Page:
While many of today’s electric pianos are sampled or use some type of synthesis or modeling technology, the Rhodes is a true electromechanical musical instrument invented by Harold Rhodes and first marketed in 1965. Since then, it has appeared on countless recordings in a range of genres that include hard rock, soft rock, jazz, fusion, country, R&B, blues, and, well, you name it! The design started out as a compact piano wounded servicemen could play during their recovery. In 1959, Harold Rhodes introduced the PianoBass, which operated on the exact same principle as that of the electric piano.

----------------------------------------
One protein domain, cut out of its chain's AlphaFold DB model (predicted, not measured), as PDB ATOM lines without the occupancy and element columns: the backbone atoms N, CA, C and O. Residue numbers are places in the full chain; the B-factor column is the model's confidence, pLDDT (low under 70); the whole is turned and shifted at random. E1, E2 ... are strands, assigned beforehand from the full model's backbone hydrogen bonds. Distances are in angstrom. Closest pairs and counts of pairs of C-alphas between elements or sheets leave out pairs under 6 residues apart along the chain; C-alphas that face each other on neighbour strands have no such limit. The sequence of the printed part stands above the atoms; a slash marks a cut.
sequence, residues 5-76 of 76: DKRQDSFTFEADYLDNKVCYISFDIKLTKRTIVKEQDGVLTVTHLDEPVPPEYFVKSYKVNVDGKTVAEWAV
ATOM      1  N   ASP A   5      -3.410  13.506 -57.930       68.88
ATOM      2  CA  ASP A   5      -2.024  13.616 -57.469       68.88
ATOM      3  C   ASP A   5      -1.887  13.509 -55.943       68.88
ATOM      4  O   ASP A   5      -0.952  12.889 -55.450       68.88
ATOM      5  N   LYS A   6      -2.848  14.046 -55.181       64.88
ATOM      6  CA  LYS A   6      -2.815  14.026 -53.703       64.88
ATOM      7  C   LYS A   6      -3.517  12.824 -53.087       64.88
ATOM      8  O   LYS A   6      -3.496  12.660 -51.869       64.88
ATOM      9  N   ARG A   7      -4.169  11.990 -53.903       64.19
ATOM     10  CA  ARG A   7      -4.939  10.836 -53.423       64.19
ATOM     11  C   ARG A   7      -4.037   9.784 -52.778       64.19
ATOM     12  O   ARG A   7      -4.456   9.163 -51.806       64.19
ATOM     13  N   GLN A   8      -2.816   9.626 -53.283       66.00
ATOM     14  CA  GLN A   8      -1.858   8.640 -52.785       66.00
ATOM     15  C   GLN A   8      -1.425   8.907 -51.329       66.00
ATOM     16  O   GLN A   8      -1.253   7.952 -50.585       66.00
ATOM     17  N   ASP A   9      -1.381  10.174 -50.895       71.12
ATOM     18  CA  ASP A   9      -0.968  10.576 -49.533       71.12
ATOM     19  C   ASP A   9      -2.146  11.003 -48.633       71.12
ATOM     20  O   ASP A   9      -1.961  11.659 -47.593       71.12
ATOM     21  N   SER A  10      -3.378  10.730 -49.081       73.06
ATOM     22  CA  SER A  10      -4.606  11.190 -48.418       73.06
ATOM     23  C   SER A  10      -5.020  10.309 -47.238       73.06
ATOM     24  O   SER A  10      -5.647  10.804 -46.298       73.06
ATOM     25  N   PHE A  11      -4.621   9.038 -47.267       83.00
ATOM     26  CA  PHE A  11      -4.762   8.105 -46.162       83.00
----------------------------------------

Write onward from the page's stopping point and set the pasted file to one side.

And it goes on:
An asymmetrical tuning fork (now universally known as a “tine”) was struck by a felt- or neoprene-tipped hammer, with a counterbalancing resonating tone bar above the tine. An electromagnetic pickup is used on each tine and then all the signals are sent out via an output jack and amplified. In the mid-60s, when the 73-note Rhodes model was launched, pioneering keyboardists such as Joe Zawinul and Chick Corea quickly made it part of their signature sound. Within a few years, it was a staple of touring keyboard players around the world. For over a decade, Fender Musical Instruments produced and distributed the Rhodes electric piano. In the mid 1970s, the brand name was changed from Fender Rhodes to just Rhodes. These pianos are again being built and marketed because of their distinctive sound.